CAR's anti-Balaka militia quits disarmament efforts

2018-12-14 20:05
Central African Republic (iStock)

Central African Republic (iStock)

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Two militia groups involved in bloodshed in Central African Republic said on Friday they were withdrawing from a disarmament programme following the arrest in France of one of their leaders.

The decision to pull out was triggered by the arrest on Wednesday of Patrice-Edouard Ngaissona, a former minister and member of Africa's top footballing body, on war crimes charges.

Both groups belong to the so-called anti-Balaka (anti-machete) movement, a group of Christian vigilante units set up five years ago to counter attacks by mainly-Muslim Seleka rebels.

They have since engaged in years of bloody sectarian violence with their mainly-Muslim rivals, leaving thousands dead.

In a bid to draw a line under the bloodshed, the government began a pilot disarmament programme in August 2017, with the UN saying in October that six groups had so far committed to it. The process of collecting weapons is due to start by the year's end.

But the two groups said they were withdrawing their support for the national plan for Disarmament, Demobilisation and Reintegration (DDR) after the arrest of Ngaissona for acting as a top coordinator for the anti-Balaka militias.

Issued by the International Criminal Court, the warrant refers to "alleged criminal responsibility for war crimes and crimes against humanity committed in the western part of Central African Republic" between September 2013 and December 2014.

'Witch-hunt'

"We see that only the anti-Balaka are tried and sentenced," said the militia group which is headed by Ngaissona in announcing its withdrawal from the DDR process.

A second group, led by Maxime Mokom, denounced Ngaissona's arrest as a "witch-hunt" and also said it was pulling out of the programme.

His arrest came just weeks after another former anti-Balaka leader - Alfred Yekatom, known as Rambo - was arrested and deported to the ICC in The Hague, creating a growing sense of resentment among the militia groups.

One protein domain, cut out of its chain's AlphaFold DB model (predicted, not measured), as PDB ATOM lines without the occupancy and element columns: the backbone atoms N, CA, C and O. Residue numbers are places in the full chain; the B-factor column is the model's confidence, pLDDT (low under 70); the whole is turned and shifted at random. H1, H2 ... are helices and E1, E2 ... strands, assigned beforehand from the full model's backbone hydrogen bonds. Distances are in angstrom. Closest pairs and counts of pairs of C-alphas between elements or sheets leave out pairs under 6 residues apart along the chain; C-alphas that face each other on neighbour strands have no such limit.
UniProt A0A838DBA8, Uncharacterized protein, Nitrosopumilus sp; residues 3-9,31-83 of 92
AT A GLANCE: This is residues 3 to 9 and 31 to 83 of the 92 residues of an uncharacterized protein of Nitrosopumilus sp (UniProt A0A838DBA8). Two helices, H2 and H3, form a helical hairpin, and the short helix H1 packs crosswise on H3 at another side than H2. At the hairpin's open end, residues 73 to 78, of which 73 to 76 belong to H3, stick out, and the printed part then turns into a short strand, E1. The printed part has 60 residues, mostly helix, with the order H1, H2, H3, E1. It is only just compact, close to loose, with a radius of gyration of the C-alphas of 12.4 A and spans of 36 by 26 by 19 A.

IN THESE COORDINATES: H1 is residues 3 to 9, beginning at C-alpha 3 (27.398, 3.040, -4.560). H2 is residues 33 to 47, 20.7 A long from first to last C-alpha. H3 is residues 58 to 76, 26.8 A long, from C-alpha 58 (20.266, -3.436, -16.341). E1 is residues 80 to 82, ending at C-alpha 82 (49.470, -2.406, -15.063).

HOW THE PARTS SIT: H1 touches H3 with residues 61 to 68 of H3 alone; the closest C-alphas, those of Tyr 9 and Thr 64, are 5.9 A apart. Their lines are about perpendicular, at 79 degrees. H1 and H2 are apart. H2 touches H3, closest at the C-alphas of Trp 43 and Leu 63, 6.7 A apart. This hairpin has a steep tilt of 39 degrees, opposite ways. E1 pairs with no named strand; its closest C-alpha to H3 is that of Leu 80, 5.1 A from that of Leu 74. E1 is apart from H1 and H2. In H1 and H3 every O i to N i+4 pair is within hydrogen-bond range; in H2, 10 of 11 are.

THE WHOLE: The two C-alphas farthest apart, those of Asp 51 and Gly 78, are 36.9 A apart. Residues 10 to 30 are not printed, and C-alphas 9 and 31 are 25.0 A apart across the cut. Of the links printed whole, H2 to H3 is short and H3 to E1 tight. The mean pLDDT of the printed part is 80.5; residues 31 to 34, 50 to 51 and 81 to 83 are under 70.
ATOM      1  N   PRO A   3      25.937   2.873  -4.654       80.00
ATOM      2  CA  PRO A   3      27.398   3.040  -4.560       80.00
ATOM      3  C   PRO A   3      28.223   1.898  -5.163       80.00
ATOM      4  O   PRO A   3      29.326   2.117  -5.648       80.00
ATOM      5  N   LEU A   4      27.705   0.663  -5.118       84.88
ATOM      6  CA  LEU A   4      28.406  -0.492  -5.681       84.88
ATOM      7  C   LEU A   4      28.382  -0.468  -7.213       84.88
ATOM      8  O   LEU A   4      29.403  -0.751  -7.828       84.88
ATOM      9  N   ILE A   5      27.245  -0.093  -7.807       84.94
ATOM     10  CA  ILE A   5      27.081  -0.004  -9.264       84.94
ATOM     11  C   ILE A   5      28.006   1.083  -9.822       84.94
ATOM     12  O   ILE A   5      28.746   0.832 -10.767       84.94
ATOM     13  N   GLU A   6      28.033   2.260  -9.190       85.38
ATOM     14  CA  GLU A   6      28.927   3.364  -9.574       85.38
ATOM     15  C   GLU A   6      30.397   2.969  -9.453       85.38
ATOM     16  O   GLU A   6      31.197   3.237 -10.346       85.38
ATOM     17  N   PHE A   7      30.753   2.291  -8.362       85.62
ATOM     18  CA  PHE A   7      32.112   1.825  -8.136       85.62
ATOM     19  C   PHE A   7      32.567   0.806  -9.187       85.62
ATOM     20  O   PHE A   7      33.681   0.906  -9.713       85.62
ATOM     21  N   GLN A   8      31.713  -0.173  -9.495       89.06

"We have shown good faith, we have initiated dialogue, we do not understand," anti-Balaka coordinator Dieudonne Ndomate told AFP.

"People in the (Bangui) neighbourhoods are furious."

But another anti-Balaka leader, Sebastien Wenezoui - who is also Ngaissona's spokesperson - called for restraint.

"We will stick to the African Union's peace process," he said, recalling that the anti-Balaka emerged "in response to the Seleka atrocities".

He said Ngaissona's arrest amounted to "incitement to rebel against the current regime" which was why he was called on "all the anti-Balaka militia groups to show restraint".

Despite his call, groups of angry anti-Balaka supporters could be seen gathering on the streets in two districts of Bangui, several sources said.

The International Federation for Human Rights (FIDH) recently welcomed the arrests.

"Ngaissona is a major anti-Balaka leader. After the arrests of Rambo and Ngaissona, the ICC must now also deal with the ex-Seleka leaders," said Pierre Brunisso, FIDH coordinator in Bangui, the capital of the Central African Republic.

Set up after President Francois Bozize, a Christian, was overthrown by mainly Muslim Seleka rebels in 2013, the anti-Balaka vigilantes got their name for their opposition to the Balaka machetes used by the Seleka.

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